Once I attributed a comment to a crewmember, which had actually been made by a researcher who was on our sailboat only briefly, and was that one character too many for my story. When I sent the crew their dialogues — to make sure they felt what I had written was in keeping with their own perspective and voice — this fellow responded, “I forgot I said that.” The point being, of course, that he hadn’t. But it was so clearly something he could have said. And it helped establish — my memory of — his character as ironically humorous — a way of creating a reality through art. One dictionary meaning of art is, after all, “[t]he ability to achieve things [truths?] by deceitful or cunning methods.”
Because of the subjectivity of memory, and the necessary artifice involved when translating amorphous thoughts into literal writing, I purposefully stated my intention of being an unreliable narrator by using the Liar’s Paradox for the first line of my book: “Everything I tell you is a lie.” Others have crafted this sort of thing far more subtly. Stephen Fry, in his novel Liar, has his readers wondering what to believe. Tim O’Brien, in the searing, memoir-like The Things They Carried, names himself in third person as a character in the story. No one yelled at him on Oprah.
However, I’m not condoning what James Frey did, because he didn’t do it well.
If Frey had been half the writer he claimed, he could have prepared his audience to expect prevarication, and then they wouldn’t have felt cheated and turned on him. Heck, any half-decent mystery writer will give her audience enough information so that even the surprises feel reasonable and “true” within the story’s reality. Writing is all about audience expectation, about the writer’s intention, and about craft. Frey disappointed audience expectation. And that is a writerly sin.
Recently my book was reprinted by a press, in the United Kingdom, that had started a new category: “real-life adventure.” Horrors. They even changed a cover quote by a fellow author, inserting the word real. Clearly they intend to market my carefully crafted experimental nonfiction as “truth” in the traditional nonfiction sense, which was never my interest or claim. I can’t wait to see where this leads (she says hopefully). Oprah, are you listening?
Creative Nonfiction is most often defined by what it isn’t. It isn’t quite fiction, not quite nonfiction. What it is, is still in debate.
All writing draws from, and bends, experience in the service of story. From early collegiate readings of Kerrane and Yagoda’s Art of Fact, I came to the conclusion that beginning with the earliest pioneers in nonfiction, such as Boswell’s Life of Samuel Johnson, and Daniel Defoe’s The True and Genuine Account of the Life and Actions of the Late Jonathan Wild (a 1725 prototype for the “true crime” narrative) humans have maintained an interest in writing down “facts,” and have demonstrated an equally human instinct to play with those fact to tell a good story.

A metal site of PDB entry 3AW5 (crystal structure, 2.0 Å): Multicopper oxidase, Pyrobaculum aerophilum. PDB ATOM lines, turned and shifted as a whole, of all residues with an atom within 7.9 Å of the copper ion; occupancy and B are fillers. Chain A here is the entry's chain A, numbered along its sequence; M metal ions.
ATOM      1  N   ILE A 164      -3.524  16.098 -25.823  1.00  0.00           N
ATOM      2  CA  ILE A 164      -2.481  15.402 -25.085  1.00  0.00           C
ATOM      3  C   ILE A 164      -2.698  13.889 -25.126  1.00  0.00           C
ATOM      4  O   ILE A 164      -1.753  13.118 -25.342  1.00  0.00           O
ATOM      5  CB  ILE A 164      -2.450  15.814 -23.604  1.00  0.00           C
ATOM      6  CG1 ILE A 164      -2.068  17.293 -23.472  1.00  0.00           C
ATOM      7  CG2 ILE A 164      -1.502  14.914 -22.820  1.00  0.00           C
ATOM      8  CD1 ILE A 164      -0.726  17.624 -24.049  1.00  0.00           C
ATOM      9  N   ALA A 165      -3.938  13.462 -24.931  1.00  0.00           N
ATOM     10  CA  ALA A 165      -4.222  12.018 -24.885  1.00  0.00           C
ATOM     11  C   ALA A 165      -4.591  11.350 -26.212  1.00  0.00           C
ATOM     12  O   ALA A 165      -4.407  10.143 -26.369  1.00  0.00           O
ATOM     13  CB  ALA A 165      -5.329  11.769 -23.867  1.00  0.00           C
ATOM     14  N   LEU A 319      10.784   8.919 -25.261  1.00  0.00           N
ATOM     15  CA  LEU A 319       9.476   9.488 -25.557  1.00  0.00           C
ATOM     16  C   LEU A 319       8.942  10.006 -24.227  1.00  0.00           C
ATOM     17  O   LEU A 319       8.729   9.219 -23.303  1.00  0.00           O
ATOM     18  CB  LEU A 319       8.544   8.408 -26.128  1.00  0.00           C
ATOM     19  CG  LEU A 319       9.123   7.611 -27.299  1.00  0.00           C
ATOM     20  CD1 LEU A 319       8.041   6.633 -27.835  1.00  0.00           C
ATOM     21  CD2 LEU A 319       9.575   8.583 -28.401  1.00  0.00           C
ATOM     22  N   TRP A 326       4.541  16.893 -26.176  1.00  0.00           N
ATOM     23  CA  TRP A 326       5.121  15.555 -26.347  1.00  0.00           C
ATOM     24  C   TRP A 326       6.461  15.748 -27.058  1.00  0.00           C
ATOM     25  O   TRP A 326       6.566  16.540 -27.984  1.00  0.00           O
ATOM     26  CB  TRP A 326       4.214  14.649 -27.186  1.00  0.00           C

The Egyptian Pharaoh Ramses II evidently had it carved in stone that he had defeated the Hittites single handedly, after his troops deserted him, an impossible and unlikely feat, the archeologists assure us. It is an interesting interpretation of events. Ramses’ writings give us far more information on his inner visions and interpretation of his world than an objective recounting of facts might have done. Objectivity becomes suspect in any written record. From Margaret Mead to Hunter S. Thompson, the lens of the observer becomes as important as what is observed.
From Witi Ihaemara to Walt Whitman, Andrea Barrett to Loren Eiseley, Bharati Mukherjee to Barry Lopez, or Thoreau, Dillard, Carlos Williams, Paley, Hurston, Crane, Hulme, Woolf, Wharton, Carter, Tan, Kingsolver, McPhee, Wideman, Matthiessen, to Stephen J. Gould, Ursula LeGuin, Maya Angelou, or Toni Morrison — a huge diversity of writers from multiple genres struggle with the real in essay, poetry, and story. As fads in literature cycle, creative interpretations of fiction and nonfiction blend the exotic with the mundane. With every shift, as we become more introspective about what it is we do — and as this understanding impacts our work — writers are taking the form nearer to art and farther away from more rigid models promoted by those who insist on fact over point of view.
The antithesis of an absolute truth seems to be the intentional lie, but if we look for more subjectivity in truth, it becomes less obvious how that differs from the camouflage or perceived deception of an ingenious lie. If Frey had created an unreliable narrator, for example, he might have counted on some audience expectation of subjectivity, which could have given more verity to his narrative voice, and seemed far less misleading in authorial intent. Maybe next time. Certainly his audience will have some novel expectations now.
My own interest will always be in that foggy gray area, where language struggles with perceptions around what we call truth and lies. “Art is a lie that makes us realize the truth,” Picasso once said. Of course, he also said, “Artists copy. Great artists steal.” But that’s another story.
• “A Ten Year Plan” written 5 years ago for a local paper (pdf, pg 5). The issues are coming back up (never went away). A Ten Year Plan (p.5) from 2007 \”ViewPoint section